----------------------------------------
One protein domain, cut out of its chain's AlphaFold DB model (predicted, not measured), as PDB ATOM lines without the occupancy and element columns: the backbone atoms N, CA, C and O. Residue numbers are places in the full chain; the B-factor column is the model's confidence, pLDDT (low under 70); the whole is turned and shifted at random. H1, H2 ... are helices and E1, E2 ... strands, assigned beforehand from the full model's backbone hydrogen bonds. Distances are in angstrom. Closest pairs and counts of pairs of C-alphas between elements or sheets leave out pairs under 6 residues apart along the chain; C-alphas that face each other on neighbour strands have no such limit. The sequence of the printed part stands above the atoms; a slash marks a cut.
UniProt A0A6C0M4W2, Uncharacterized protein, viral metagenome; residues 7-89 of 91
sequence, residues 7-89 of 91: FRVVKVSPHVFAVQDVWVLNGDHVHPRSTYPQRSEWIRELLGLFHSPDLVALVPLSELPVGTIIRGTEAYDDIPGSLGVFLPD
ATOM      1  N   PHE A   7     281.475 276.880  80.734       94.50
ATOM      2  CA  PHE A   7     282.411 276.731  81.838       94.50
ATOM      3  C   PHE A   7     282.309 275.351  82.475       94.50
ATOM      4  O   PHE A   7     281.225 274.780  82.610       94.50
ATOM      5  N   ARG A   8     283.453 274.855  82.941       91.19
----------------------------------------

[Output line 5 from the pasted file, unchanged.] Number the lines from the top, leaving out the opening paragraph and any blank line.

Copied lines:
ATOM      3  C   PHE A   7     282.309 275.351  82.475       94.50